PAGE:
The book lives up to the title because it is clear that its author is an unrepentant douchebag.
It’s a rather short book for a bible.
I am also not convinced by some of his arguments, for example his ‘fallacy of fallacies’ by which he claims that all disagreements once all fallacies are removed are disagreements for the sake of disagreements. Though I like the term ‘fallacy of fallacies’ I would rather use it to describe those instances in an argument when people will bring up ‘fallacy X’ or ‘fallacy Y’ when it is really irrelevant to the argument to be had and serves nothing more than to derail the conversation once those who use it realize that they are running out of good points assuming they have any.
I would hesitate to call his attitude defeatist as some will just say that it is realist and so on.. but I know that he was wrong when he claimed that he has never being able to change anyone’s mind about anything no matter how much he argued with them because he was one of those who helped to change as well as shape my opinion about Christianity, Islam and the United States.
Another point he made I would disagree with, even though I too want there to be a British republic instead of a monarchy, is his uninformed attitude towards the British monarchy as a waste of tax-payer money (on a purely materialistic basis it brings more in) and as a powerless puppet for the masses to worship. I won’t deny that the queen does also serve the purpose of a palatable human being to be worshipped, fortunately it is impossible for most British people(excluding the British media) to respect prime ministers the way that Americans respect their presidents and so the monarchy is sustained by populism but not populism alone, it is not powerless (though I will not go into that in this review, anyone who is interested can use wikipedia). Of course I will agree with TJ on the principle that the ruling class should not be an aristocracy, and of course pointing out that the United States has failed to achieve this does not invalidate the principle of any one being able to hold any position in office provided that they are capable of it and are a citizen. It feels as though TJ hasn’t done that much research about the actual situation on the ground but only speaks out of it in terms of his principles just as he in effect criticizes Libertarians for their blind adherence to their absolute principles and inflexibility whatever the reality on the ground may be. Of course this is a tricky subject and I am sure he would say that on certain things he is not willing to give any ground and that’s fair, I don’t want there to be a British monarchy either but I would caution him in dismissing those in favour of it off-handedly. I should warn you that he says very little about Britain, such as making a couple of un-witty jokes about British teeth but Britain is one of my areas of interest, thus this paragraph.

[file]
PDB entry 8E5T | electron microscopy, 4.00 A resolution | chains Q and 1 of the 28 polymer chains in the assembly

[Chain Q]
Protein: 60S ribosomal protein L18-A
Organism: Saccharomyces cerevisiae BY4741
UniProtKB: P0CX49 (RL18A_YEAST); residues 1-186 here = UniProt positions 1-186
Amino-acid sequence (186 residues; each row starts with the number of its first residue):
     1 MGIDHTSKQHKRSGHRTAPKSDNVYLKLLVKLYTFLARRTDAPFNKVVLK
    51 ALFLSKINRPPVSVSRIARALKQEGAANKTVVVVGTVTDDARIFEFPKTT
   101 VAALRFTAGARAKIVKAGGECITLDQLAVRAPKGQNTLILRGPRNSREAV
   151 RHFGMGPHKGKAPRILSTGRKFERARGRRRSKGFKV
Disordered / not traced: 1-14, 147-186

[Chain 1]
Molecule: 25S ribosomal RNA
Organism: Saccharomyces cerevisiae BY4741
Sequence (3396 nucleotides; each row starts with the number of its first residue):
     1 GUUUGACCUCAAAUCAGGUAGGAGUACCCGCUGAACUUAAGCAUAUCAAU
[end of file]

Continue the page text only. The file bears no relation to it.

TJ also claims that since he cannot believe in himself, he believes in facts, for instance the example he gives is that instead of listening to anyone’s diet advice, he follows the simple the scientific principle that by in-taking less calories by forgoing some things he would otherwise eat, this is all fine and well, but the facts are often unavailable and that is where the need to trust ourselves and in others comes.